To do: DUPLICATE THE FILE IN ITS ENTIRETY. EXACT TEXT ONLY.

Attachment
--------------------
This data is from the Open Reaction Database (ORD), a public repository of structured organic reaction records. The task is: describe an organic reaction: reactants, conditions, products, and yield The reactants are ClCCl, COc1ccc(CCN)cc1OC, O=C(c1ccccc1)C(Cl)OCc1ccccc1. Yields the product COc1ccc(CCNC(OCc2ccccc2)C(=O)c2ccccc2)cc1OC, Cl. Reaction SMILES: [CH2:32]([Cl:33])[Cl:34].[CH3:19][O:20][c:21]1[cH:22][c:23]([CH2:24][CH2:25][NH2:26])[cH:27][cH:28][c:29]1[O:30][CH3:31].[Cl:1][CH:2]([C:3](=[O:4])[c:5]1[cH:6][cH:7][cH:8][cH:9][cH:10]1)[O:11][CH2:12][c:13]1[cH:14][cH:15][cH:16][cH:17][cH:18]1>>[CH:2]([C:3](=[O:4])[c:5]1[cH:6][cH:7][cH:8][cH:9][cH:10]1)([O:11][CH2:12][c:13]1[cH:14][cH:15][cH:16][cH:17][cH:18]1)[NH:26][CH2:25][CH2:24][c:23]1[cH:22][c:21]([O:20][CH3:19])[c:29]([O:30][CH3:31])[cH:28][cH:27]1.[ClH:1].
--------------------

This data is from the Open Reaction Database (ORD), a public repository of structured organic reaction records. The task is: describe an organic reaction: reactants, conditions, products, and yield The reactants are ClCCl, COc1ccc(CCN)cc1OC, O=C(c1ccccc1)C(Cl)OCc1ccccc1. Yields the product COc1ccc(CCNC(OCc2ccccc2)C(=O)c2ccccc2)cc1OC, Cl. Reaction SMILES: [CH2:32]([Cl:33])[Cl:34].[CH3:19][O:20][c:21]1[cH:22][c:23]([CH2:24][CH2:25][NH2:26])[cH:27][cH:28][c:29]1[O:30][CH3:31].[Cl:1][CH:2]([C:3](=[O:4])[c:5]1[cH:6][cH:7][cH:8][cH:9][cH:10]1)[O:11][CH2:12][c:13]1[cH:14][cH:15][cH:16][cH:17][cH:18]1>>[CH:2]([C:3](=[O:4])[c:5]1[cH:6][cH:7][cH:8][cH:9][cH:10]1)([O:11][CH2:12][c:13]1[cH:14][cH:15][cH:16][cH:17][cH:18]1)[NH:26][CH2:25][CH2:24][c:23]1[cH:22][c:21]([O:20][CH3:19])[c:29]([O:30][CH3:31])[cH:28][cH:27]1.[ClH:1].